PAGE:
Gelatin silver prints with text on mats
Dimensions: Each: 25 x 21 inches (63.5 x 53.3 cm)
The Ames Family Collection of Contemporary Photography
Object Number: 2002.197 a-e
Carrie Mae Weems is best known for constructed photographs, which she combines with text. For over thirty years she has been examining race, class, and gender in work that references the documentary tradition of photography while including posed domestic scenes, historic reenactments, and appropriated images.
As in her earlier groundbreaking series Kitchen Table, Weems tackles issues related to the politics of representation in Not Manet’s Type. Inserting her own body into the image, Weems literally and metaphorically enters the picture of art history. Not only does Weems refer to the color of the maid in Manet’s Olympia, she also reminds us of Pablo Picasso’s appropriation of African art and Willem de Kooning’s aggressive treatment of the female form, bringing attention to both the racism and sexism of modern art. ("Staged, Performed, Manipulated," curated by Andrea Inselmann and presented at the Johnson Museum January 24 - June 7, 2015)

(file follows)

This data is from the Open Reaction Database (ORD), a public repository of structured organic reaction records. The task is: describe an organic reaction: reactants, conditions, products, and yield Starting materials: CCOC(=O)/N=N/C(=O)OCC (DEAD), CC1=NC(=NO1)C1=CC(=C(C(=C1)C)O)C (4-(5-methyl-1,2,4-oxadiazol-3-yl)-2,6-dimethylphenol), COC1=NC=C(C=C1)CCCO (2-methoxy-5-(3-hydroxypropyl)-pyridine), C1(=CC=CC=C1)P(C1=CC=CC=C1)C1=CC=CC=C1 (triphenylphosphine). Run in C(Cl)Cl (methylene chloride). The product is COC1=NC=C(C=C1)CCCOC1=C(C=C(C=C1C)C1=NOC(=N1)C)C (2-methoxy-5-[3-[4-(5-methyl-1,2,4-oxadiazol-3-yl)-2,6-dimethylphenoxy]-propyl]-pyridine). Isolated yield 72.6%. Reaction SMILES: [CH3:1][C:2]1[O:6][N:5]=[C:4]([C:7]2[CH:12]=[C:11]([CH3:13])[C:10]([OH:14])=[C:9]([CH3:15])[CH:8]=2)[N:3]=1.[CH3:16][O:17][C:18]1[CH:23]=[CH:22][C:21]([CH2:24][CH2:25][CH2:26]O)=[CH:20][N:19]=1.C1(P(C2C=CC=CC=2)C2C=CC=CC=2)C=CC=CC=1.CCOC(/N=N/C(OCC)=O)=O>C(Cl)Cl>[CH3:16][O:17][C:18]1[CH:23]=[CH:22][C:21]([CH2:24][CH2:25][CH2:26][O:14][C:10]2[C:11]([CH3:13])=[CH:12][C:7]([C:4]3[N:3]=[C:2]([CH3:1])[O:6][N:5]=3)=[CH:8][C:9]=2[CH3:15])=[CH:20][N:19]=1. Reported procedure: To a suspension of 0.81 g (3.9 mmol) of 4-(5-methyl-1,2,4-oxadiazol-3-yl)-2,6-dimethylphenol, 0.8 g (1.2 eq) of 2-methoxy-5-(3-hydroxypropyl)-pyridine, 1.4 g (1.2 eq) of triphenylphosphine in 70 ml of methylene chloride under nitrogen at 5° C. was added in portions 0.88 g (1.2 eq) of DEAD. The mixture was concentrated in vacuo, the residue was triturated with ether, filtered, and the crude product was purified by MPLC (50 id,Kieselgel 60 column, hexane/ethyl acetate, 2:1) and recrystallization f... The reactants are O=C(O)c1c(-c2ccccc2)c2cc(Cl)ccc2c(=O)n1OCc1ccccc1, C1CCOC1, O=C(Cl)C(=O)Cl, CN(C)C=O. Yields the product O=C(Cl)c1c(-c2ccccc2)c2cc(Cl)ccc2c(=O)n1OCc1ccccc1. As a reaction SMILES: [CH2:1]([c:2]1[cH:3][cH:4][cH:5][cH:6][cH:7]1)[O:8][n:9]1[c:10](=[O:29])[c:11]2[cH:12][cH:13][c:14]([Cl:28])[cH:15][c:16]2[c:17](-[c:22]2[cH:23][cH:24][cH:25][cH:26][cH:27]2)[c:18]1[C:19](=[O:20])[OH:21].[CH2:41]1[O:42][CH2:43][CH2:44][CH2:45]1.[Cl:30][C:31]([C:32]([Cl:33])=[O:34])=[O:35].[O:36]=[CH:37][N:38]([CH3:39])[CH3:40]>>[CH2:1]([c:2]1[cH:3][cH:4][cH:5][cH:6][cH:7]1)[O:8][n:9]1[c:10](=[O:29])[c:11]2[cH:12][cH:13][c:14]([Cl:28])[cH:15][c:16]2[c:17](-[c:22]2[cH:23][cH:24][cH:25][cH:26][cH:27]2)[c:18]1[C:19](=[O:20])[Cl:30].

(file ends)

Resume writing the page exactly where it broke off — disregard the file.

NOTE: This electronic record is compiled from historic documentation which may not reflect the Johnson Museum's complete or current knowledge of the object. Review and refinement of such records is ongoing.